DETAILED DESCRIPTION OF THE PREFERRED EMBODIMENTS

The invention will be described in more detail with reference to the following examples.

EXAMPLE 1

Refer to FIG. 5, which is a schematic sectional view. (Hatching to signify a cross section is omitted for legibility) There is shown a substrate (51). On the substrate (51) is formed an underlying film (52), the crystals of which are oriented in the direction of arrows which is perpendicular to the substrate surface (51a). On the underlying surface (52) is formed an interconnect film (53), the crystals of which are oriented in alignment with the orientation of crystals in the underlying film (52) and in the direction of arrows which is perpendicular to the substrate surface (51a). The interconnect (54) is fabricated from the underlying film (52) and the interconnect film (53).

The underlying film (52) may be a titanium film the (002), (010), or (011) crystal plane of which orients in the direction perpendicular to the substrate surface (51a). The interconnect film (53) may be an aluminum film the (111) crystal plane of which orients in alignment with the orientation of crystals in the titanium film and in the direction perpendicular to the substrate surface (51a).

Since the underlying film (52) and interconnect film (53) have their crystals oriented in the direction perpendicular to the substrate surface (51a), the interconnect film (53) has a flat surface with good morphology. This offers the following advantages.

In the multilayer interconnect structure, the interlayer insulating films formed on each interconnect have a flat surface because they are favorably affected by the flat interconnect surface. (The multilayer interconnect structure is produced by covering the interconnect (54) fabricated from the interconnect film (53) with a first interlayer insulating film (not shown), fabricating thereon the same interconnect (not shown) as above, and covering it with a second interlayer insulating film.)

The smooth surface of the interconnect film (53) does not cause halation at the time of exposure in the resist film (not shown) formed on the interconnect film (53). The absence of halation leads to accurate resist patterning.

The interconnect film (53) has a uniform thickness owing to its smooth surface. The interconnect (54) fabricated from it is highly immune to electromigration.

EXAMPLE 2

FIGS. 6A to 6D illustrate a preferred embodiment of a smooth surface interconnect structure formed in a connecting hole of a substrate and a preferred method for making it.

As shown in FIG. 6A, a silicon substrate (61) is provided having a diffusion layer (71) defined on its upper surface. An insulating film (71) is formed on the upper surface of the substrate (61). A connecting hole (73) is formed in the insulating film (72) above the diffusion layer (71).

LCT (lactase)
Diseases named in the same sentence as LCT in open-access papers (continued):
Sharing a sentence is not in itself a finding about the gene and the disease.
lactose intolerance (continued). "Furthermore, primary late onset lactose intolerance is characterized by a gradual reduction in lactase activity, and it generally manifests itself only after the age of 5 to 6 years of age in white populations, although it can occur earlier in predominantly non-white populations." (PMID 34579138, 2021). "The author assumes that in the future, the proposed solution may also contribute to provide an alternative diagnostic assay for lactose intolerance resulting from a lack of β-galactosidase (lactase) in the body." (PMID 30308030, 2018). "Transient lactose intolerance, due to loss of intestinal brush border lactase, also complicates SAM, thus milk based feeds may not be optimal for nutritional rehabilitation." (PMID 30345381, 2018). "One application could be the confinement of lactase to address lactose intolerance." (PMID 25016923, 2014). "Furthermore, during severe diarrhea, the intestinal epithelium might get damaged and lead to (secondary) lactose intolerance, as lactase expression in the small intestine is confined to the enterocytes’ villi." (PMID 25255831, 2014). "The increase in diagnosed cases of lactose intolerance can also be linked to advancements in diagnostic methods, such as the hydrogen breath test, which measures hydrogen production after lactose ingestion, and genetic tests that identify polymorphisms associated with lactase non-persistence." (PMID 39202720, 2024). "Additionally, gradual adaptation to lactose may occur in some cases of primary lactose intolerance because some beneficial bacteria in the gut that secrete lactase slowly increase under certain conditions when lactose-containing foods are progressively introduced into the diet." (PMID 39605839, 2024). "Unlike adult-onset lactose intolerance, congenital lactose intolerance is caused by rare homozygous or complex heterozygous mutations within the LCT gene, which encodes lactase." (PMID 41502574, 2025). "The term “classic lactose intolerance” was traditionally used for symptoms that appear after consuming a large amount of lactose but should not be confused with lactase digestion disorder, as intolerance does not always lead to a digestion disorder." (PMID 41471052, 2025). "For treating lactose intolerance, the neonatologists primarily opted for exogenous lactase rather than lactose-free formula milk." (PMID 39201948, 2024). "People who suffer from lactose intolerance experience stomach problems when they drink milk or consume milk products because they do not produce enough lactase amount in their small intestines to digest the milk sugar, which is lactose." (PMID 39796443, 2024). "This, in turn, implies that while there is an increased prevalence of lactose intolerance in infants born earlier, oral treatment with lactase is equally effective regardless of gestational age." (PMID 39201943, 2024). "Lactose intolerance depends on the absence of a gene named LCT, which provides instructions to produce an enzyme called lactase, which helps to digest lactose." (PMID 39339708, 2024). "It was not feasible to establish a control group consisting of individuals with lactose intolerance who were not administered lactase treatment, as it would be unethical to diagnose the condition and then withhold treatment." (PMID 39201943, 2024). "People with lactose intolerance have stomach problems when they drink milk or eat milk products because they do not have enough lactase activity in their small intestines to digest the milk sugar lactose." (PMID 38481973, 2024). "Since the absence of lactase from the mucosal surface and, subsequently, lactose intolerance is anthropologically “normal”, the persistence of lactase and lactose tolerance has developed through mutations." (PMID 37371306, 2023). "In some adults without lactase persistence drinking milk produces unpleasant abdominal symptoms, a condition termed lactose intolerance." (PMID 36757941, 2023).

In accordance with the method of this invention, the interconnect structure is preferably formed in a continuous process under vacuum conditions. More particularly, to insure good adhesion to substrate (61), a first adhesion film of titanium (74) is applied onto the surfaces of the insulating film (72) including the side and bottom surfaces of connecting hole (73). The adhesion film (74) may be applied by sputtering the titanium onto the substrate using an argon process gas supplied at a flow rate of 100 sccm at 0.4 Pa, with 4 kW DC power, while heating the substrate to 150 C.

An anti-reaction film or barrier film (75) of titanium nitride or preferably titanium oxynitride is then formed on the adhesion film (74). Barrier film (75) is applied by sputtering the barrier material onto the adhesion layer (74) using a mixed process gas of argon and nitrogen supplied at a flow rate of 100 sccm and 70 sccm, respectively, at 0.4 Pa, with 5 kW DC power, while heating the substrate at 150 C. Thereafter, the 111 crystal plane of the barrier layer (75) metal is oriented perpendicular to the substrate (61) by subjecting the barrier metal to high temperature conditions above about 500 C. by furnace annealing or by RTA methods under vacuum.

An underlying film (62) is formed on oriented barrier layer (75) as is shown in FIG. 6B by vacuum sputtering methods using an argon process gas supplied at a flow rate of 100 sccm at 0.4 Pa, with 4 kW DC power, while heating the substrate to 150 C. The underlying film (62) thus formed has its 002 crystal plane oriented in the direction perpendicular to the surface of barrier layer (75) on which it is formed. Annealing at higher temperatures by furnace annealing or RTA may cause the 010 plane or 011 plane of the underlying layer (62) to also orient perpendicularly with respect to barrier layer (75) and substrate (61).

Thereafter, an interconnect film (63) of aluminum-silicon or aluminum-silicon-copper is applied on the underlying layer (62) in a high temperature vacuum sputtering process. More particularly, an aluminum-1% silicon interconnect film may be applied using an argon process gas at a flow rate of 100 sccm at 0.4 Pa with 20 kW DC power while heating the substrate at high temperatures under vacuum at 500 C. Under these conditions, the interconnect film (63) of aluminum has its 111 crystal plane oriented in a direction perpendicular to the surface of underlying film (62).